would claim that Machiavelli’s prince is a tyrant who may use the pretence of
acting expediently for the benefit of the public good to further his own agenda.

Thus, subjecting the public to a corrupt constitution, and that the Prince could
benefit from approximating his principality to the ideal city.

 The Platonist belief of tyranny is in the nature
of the tyrant, as a tyrant is seen as devoid of the very idea of state and man.

Although
Plato and Cicero write of the unseen, they aim to create the most just society
for the benefit of the public. Machiavelli in contrast writes of reality and
expediency for the ruler and the state. “Cesare Borgia was considered a cruel
person; however, his cruelty had mended Romagna, put it together, reduced it to
a peaceful and faithful condition” (The Prince, XVII). For
Machiavelli, the goods a real statesman should pursue are unity of the state,
peace, and obedience inside the state, the recognition of his authority (The
Prince, XVII). In his eyes, rulers who attain these goods are not
“tyrants,” even if they are cruel and immoral. His cynical view of humanity is
similar to the lawless drones of the Republic, he justifies tyranny as
the most expedient, pragmatic manner to control the masses and unify a republic
in peace.

 Aristotle in Politics offers
a further distinction between correct and corrupted forms of government, based
on the same criterion as Plato. Aristotle, like Plato and Cicero would defend
himself from Machiavelli’s argument citing the corrupt constitution argued for
in The Prince. “It is evident, then, that those constitutions that look
to the common benefit turn out, according to what is unqualifiedly just, to be
correct, whereas those which look only to the benefit of the rulers are
mistaken?and are deviations
from the correct constitutions.” (Politics, 1279a15) Machiavelli
posits that the people only have the desire to not be oppressed, thus tyranny
is an accepted form of governance so long as the ruler achieves unity of state,
peace and obedience, so why should one waste their time striving for the
impossible? He believed that a Prince could rule by fear and that a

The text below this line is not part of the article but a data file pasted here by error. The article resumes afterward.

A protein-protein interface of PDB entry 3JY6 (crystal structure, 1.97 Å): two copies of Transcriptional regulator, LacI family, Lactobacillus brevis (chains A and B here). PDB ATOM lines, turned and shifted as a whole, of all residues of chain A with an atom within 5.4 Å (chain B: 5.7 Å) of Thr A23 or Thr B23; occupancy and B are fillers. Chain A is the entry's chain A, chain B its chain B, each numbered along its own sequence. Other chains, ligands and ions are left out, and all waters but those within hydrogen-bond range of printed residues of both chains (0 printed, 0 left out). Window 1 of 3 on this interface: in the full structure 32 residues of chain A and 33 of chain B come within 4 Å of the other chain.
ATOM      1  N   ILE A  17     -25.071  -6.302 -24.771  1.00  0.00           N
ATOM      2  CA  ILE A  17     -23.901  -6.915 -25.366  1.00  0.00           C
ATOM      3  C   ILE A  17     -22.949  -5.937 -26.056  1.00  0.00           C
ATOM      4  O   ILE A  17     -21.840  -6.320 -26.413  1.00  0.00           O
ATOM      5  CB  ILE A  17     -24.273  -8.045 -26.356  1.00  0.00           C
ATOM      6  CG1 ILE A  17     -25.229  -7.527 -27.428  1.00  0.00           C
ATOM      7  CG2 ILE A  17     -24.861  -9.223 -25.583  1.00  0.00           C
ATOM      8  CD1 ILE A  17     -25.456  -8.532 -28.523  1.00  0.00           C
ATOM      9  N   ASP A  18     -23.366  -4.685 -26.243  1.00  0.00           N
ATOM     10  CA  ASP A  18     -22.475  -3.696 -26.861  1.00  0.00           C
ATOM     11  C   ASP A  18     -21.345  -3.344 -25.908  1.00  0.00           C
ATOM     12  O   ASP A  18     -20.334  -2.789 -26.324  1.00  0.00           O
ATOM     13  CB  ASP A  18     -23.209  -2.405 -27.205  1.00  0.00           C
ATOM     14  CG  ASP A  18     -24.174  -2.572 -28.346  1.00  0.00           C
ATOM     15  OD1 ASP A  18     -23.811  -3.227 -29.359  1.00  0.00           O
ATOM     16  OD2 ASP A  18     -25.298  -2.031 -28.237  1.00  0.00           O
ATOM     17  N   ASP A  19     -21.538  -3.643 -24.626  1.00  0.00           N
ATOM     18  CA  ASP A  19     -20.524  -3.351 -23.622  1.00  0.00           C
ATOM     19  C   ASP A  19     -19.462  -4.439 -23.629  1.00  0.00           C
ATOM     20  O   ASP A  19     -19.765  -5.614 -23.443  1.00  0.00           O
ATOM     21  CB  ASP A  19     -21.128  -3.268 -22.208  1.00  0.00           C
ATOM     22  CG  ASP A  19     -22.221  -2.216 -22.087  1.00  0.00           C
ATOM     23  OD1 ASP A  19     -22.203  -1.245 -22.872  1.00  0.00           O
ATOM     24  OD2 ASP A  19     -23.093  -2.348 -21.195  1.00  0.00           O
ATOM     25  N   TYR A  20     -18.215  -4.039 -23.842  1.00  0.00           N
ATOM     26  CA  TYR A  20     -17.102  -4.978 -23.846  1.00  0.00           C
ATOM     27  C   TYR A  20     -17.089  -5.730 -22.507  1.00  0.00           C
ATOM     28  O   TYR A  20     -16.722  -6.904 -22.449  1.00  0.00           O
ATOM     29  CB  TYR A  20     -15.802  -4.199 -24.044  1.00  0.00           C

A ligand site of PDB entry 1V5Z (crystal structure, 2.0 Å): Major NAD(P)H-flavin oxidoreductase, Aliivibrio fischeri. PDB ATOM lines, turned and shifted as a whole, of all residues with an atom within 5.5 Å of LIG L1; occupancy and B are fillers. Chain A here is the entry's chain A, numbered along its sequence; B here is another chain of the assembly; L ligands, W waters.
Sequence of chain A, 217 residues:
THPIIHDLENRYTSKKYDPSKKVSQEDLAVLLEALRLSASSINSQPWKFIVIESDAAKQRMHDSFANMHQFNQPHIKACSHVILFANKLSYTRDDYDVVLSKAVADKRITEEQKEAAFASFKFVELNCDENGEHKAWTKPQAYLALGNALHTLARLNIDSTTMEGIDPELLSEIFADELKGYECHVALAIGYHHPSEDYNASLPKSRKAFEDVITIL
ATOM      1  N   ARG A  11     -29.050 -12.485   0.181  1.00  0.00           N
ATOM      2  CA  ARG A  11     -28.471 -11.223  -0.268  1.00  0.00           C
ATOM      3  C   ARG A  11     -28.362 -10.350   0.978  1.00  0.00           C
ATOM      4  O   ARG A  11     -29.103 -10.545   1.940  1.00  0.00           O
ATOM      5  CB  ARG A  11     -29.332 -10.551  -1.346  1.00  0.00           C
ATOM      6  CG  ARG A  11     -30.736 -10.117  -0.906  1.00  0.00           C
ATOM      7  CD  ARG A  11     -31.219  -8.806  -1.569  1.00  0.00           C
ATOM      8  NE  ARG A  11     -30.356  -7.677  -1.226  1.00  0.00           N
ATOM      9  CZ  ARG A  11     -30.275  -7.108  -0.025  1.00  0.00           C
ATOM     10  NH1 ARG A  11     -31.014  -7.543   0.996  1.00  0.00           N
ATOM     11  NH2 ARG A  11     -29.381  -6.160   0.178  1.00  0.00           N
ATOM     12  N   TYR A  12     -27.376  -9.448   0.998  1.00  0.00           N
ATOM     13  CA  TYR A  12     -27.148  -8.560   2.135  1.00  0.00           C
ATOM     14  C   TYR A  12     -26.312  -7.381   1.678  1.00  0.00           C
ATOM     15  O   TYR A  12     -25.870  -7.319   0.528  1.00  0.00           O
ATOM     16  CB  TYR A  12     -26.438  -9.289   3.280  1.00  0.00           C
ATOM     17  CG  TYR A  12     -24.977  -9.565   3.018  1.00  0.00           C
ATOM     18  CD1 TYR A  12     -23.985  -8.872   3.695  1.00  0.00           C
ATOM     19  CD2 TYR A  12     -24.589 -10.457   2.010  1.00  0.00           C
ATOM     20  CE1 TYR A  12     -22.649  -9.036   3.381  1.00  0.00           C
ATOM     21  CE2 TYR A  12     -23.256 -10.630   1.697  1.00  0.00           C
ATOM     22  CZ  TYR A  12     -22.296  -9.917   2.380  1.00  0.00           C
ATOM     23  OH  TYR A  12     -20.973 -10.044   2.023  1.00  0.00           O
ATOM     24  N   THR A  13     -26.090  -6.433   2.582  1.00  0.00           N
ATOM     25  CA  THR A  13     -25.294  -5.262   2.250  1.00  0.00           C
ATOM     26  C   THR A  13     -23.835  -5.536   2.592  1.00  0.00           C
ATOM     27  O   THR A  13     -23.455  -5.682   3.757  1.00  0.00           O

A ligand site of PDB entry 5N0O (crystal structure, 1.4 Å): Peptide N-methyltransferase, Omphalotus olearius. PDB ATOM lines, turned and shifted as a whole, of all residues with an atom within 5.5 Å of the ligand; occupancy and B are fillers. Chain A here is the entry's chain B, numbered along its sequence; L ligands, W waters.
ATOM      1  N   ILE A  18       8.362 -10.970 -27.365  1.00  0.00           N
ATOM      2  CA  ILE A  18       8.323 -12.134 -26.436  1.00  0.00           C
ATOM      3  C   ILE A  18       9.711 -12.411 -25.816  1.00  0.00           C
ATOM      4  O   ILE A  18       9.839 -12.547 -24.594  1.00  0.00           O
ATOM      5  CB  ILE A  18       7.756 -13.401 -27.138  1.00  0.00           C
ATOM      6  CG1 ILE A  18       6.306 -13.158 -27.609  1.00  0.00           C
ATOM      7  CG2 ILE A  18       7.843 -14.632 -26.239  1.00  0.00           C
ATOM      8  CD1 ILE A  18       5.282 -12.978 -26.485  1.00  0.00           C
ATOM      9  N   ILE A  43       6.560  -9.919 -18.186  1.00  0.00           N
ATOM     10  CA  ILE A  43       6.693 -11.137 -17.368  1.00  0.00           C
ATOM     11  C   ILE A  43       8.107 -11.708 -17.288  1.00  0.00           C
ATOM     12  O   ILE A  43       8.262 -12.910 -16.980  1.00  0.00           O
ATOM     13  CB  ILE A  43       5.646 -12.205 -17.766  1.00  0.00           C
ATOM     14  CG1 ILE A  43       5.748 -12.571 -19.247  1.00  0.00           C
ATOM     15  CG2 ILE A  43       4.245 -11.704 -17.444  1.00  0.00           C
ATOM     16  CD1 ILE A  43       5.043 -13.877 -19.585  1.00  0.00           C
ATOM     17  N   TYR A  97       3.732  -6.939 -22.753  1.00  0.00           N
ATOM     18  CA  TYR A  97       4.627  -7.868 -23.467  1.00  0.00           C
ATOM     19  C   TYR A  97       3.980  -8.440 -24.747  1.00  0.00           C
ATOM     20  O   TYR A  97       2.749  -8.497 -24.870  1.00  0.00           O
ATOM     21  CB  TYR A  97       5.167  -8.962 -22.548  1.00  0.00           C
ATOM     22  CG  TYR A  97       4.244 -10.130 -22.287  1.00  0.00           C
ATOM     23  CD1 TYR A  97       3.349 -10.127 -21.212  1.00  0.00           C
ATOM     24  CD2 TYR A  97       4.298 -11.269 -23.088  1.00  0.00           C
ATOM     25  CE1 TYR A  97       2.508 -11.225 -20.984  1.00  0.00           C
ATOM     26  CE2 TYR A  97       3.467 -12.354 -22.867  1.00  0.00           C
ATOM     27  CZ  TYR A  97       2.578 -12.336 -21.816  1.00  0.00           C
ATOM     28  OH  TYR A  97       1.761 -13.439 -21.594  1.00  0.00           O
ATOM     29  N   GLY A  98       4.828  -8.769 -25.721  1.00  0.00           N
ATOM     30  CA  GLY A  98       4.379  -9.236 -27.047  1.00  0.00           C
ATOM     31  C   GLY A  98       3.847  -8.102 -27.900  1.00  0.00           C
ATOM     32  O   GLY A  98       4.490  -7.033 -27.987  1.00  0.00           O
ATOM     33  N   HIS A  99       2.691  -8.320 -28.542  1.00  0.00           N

state was a powerful and stable system of coercion that ruled as a supreme
system over others due to the use of control obtained from fear
“And you have to
understand this, a prince, especially a new one, cannot observe all those
things for which men are esteemed, being often forced, in order to maintain the
state, to act contrary to fidelity, friendship, humanity, and religion. Therefore,
it is necessary for him to have a mind ready to turn itself accordingly as the
winds and variations of fortune force it, yet, as I have said above, not to
diverge from the good if he can avoid doing so, but, if compelled, then to know
how to set about it (The Prince, XVIII).”

In contrast, Aristotle believed
that the state was a community which was ultimately founded on building blocks
of friendship and trust. He believed that the state ultimately represented a
partnership for common good, “a partnership of citizens in a constitution” (Politics,
1276b). In Book III, Aristotle implies that “all must have the virtue of
the good citizen; thus, and thus only, can the state be perfect. They will not
have the virtue of a good man, unless we assume that in the good state all the
citizens must be good” (Politics, 1274b).

As such Aristotle,
Plato and Cicero would respond to Machiavelli’s claim that it is useless to
imagine republics that have never before been seen” as follows: When one thinks
and acts expediently in terms of what is pragmatic, but without considering
what is just, what will benefit the good of the public, and in turn acts
unjustly, the constitution of the state will become corrupt and the state will ultimately
fail.